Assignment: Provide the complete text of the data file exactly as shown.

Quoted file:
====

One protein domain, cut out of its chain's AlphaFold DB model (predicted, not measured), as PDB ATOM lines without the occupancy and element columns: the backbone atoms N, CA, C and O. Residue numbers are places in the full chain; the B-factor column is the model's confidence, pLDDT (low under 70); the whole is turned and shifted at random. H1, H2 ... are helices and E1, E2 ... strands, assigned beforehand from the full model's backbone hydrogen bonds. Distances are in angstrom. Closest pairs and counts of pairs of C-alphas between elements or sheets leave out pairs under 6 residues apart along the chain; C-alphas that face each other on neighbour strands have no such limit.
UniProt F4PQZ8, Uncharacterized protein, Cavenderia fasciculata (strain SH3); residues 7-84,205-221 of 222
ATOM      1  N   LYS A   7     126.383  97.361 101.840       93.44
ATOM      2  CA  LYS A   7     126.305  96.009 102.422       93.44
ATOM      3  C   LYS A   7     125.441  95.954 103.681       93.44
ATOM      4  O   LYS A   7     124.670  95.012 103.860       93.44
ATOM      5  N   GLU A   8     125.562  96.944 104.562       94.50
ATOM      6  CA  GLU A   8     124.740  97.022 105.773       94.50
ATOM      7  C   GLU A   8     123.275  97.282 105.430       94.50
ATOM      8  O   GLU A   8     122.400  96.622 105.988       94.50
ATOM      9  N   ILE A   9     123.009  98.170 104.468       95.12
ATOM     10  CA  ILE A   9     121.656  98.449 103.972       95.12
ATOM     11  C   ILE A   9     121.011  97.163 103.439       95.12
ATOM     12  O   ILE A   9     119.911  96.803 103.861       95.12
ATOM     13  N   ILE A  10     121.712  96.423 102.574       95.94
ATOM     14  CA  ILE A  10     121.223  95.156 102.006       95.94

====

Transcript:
One protein domain, cut out of its chain's AlphaFold DB model (predicted, not measured), as PDB ATOM lines without the occupancy and element columns: the backbone atoms N, CA, C and O. Residue numbers are places in the full chain; the B-factor column is the model's confidence, pLDDT (low under 70); the whole is turned and shifted at random. H1, H2 ... are helices and E1, E2 ... strands, assigned beforehand from the full model's backbone hydrogen bonds. Distances are in angstrom. Closest pairs and counts of pairs of C-alphas between elements or sheets leave out pairs under 6 residues apart along the chain; C-alphas that face each other on neighbour strands have no such limit.
UniProt F4PQZ8, Uncharacterized protein, Cavenderia fasciculata (strain SH3); residues 7-84,205-221 of 222
ATOM      1  N   LYS A   7     126.383  97.361 101.840       93.44
ATOM      2  CA  LYS A   7     126.305  96.009 102.422       93.44
ATOM      3  C   LYS A   7     125.441  95.954 103.681       93.44
ATOM      4  O   LYS A   7     124.670  95.012 103.860       93.44
ATOM      5  N   GLU A   8     125.562  96.944 104.562       94.50
ATOM      6  CA  GLU A   8     124.740  97.022 105.773       94.50
ATOM      7  C   GLU A   8     123.275  97.282 105.430       94.50
ATOM      8  O   GLU A   8     122.400  96.622 105.988       94.50
ATOM      9  N   ILE A   9     123.009  98.170 104.468       95.12
ATOM     10  CA  ILE A   9     121.656  98.449 103.972       95.12
ATOM     11  C   ILE A   9     121.011  97.163 103.439       95.12
ATOM     12  O   ILE A   9     119.911  96.803 103.861       95.12
ATOM     13  N   ILE A  10     121.712  96.423 102.574       95.94
ATOM     14  CA  ILE A  10     121.223  95.156 102.006       95.94